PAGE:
PADI Wreck Diver Specialty Course

PADI Wreck Diver Course During the PADI Wreck Diver course, you will make four open water dives, each with a purpose to help you be more confident when making future wreck dives. You will learn such techniques as navigating on a wreck, mapping wrecks, how to use lines for penetration, actual wreck penetration techniques, anti-silting procedures, proper equipment for wreck diving, and where to find more historical information on various shipwrecks.

This course is one of most popular at our facility, since the area around our location (Lake Michigan and Lake Superior) offer some of the best preserved and oldest shipwrecks to be found anywhere. They are all at various depths, so even beginning wreck divers will find dive sites well within their limitations. Prerequisites: PADI Advanced Open Water Diver or equivalent, 20 logged dives if not a PADI Advanced Open Water Diver, and PADI Deep Diver certification is strongly recommended. Be sure to check out our Dive Adventure Travel and Lake Michigan Charters sections for more information on our wreck diving trips.

From the PADI Wreck Diver Instructor Guide:

Course Philosophy and Goals
"Diving through 9 metres/30 feet, then 12 metres/40 feet, 15 metres/50 feet, and finally 18 metres/60 feet of silty azure blue salt water, you see her lying there like a wounded bird, one of her wings fractured and one of her engines gone. Did enemy fighters blow away her engine? Was its loss plunge her from the tropical sky more than 40 years ago?"

"She was a B-25, an Allied workhorse of World War II in the Pacific. You don't have to stretch your imagination too far to see her in her original state, ready to fight again. Her crumpled nose houses two machine guns - still stacked with bullets - now covered with hard coral, algae, and crimson red gorgonians. The cockpit escape hatch sits open, slid back as it had been on that fateful day in 1943. It was clear to see that the pilot had cleverly ditched his bomber in a narrow shallow strait between Wongat Island and mainland New Guinea. Did the crew swim to the island? Did Japanese forces capture them? How old were these men? Twenty? Twenty-one?"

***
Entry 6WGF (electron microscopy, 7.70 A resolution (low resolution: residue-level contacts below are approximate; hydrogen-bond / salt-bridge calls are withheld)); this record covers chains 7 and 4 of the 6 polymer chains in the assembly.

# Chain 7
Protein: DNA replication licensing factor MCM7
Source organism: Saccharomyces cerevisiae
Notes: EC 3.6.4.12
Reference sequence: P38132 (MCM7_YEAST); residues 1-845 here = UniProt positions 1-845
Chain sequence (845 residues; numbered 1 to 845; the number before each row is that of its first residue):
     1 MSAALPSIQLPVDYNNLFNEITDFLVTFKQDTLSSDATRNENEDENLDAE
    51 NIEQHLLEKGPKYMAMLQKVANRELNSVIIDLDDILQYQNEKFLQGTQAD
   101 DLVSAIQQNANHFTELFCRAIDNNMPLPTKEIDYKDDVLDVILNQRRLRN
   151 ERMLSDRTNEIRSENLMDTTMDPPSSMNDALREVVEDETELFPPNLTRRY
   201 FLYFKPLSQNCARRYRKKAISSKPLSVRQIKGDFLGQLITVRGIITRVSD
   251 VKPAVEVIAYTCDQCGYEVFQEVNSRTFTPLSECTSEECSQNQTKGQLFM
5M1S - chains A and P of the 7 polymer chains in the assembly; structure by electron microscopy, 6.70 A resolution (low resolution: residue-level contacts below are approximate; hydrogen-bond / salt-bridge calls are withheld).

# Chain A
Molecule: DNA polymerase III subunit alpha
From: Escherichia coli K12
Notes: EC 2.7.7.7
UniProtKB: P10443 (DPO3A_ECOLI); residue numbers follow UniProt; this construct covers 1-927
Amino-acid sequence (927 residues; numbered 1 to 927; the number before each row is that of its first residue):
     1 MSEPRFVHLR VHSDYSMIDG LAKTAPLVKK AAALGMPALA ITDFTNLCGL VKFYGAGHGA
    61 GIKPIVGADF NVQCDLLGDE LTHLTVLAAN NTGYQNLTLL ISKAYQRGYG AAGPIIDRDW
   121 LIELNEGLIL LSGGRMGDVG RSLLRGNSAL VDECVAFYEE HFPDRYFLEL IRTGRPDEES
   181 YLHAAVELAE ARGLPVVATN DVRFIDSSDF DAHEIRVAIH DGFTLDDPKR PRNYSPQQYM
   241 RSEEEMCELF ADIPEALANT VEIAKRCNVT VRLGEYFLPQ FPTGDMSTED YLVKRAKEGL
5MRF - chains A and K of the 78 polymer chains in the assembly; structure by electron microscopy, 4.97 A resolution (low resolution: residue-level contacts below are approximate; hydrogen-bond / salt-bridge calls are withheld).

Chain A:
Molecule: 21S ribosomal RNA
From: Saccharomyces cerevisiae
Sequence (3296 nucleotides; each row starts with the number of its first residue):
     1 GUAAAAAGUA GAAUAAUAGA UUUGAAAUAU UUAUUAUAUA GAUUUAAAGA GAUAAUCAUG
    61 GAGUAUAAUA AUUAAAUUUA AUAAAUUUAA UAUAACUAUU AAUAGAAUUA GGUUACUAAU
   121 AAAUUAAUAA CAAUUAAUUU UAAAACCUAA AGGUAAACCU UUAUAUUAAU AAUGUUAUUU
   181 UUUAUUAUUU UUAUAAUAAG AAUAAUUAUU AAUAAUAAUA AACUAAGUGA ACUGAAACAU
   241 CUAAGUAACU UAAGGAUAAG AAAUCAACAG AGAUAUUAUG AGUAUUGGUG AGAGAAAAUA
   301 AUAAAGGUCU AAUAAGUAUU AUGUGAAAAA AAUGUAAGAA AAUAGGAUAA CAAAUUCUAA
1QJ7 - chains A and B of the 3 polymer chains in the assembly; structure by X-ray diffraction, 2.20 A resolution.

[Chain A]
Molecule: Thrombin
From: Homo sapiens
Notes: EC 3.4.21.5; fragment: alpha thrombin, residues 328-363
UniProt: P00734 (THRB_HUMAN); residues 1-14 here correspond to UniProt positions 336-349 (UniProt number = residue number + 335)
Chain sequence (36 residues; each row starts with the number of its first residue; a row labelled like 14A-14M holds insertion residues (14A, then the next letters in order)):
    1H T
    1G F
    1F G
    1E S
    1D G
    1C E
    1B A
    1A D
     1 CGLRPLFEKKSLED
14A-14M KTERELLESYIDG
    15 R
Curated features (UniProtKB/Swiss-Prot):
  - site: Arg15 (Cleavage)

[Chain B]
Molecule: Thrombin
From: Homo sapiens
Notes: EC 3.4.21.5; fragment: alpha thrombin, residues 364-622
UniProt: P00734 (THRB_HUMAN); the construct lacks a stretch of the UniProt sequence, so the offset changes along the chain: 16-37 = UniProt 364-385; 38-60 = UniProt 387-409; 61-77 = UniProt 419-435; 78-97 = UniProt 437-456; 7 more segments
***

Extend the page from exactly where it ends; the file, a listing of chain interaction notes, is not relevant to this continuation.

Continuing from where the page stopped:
wreck diving"You watch as parrotfish dine on a coral incrusted machine-gun barrel. Two angelfish casually glide through the bomb bay doors while translucent shrimp dance their way over the rusty face of the altimeter gauge."

"Diving on wrecks appeals to most divers, though for many different reasons. You may find yourself attracted to the challenge of exploring the wreck, or a fascination with its historical nature. Underwater photographers love wrecks for their picture potential, while those interested in nature like the fact that wrecks quickly become artificial reefs. Wrecks are typically ships, but can include railroad cars, aircraft and automobiles. In these, you'll find wreck sites range from those open to novice to those only accessible by the most experienced technical divers. Whether your first or your hundredth dive on a wreck, few moments in diving compare with descending on the past. Keep that thought, the philosophy of this course is to focus on fun, safe wreck diving. Thus, the goal of this course is to teach student divers a systematic, methodical approach to enjoying wreck diving. Student divers will develop the techniques involved in wreck diving within recreational limits and while avoiding disturbing delicate marine life."

"The best way to learn wreck diving procedures and to apply them is by doing it. This course philosophy therefore, expands student diver knowledge about wreck diving law, hazards to avoid, how to research wrecks, wreck diving equipment, the basics of penetrating a wreck and how to interact responsibly with the aquatic life they'll see while wreck diving. Student divers will apply the knowledge they gain by reading the PADI Wreck Diver Manual and watching the companion video on at least four open water dives practicing and demonstrating the practical aspects of wreck diving."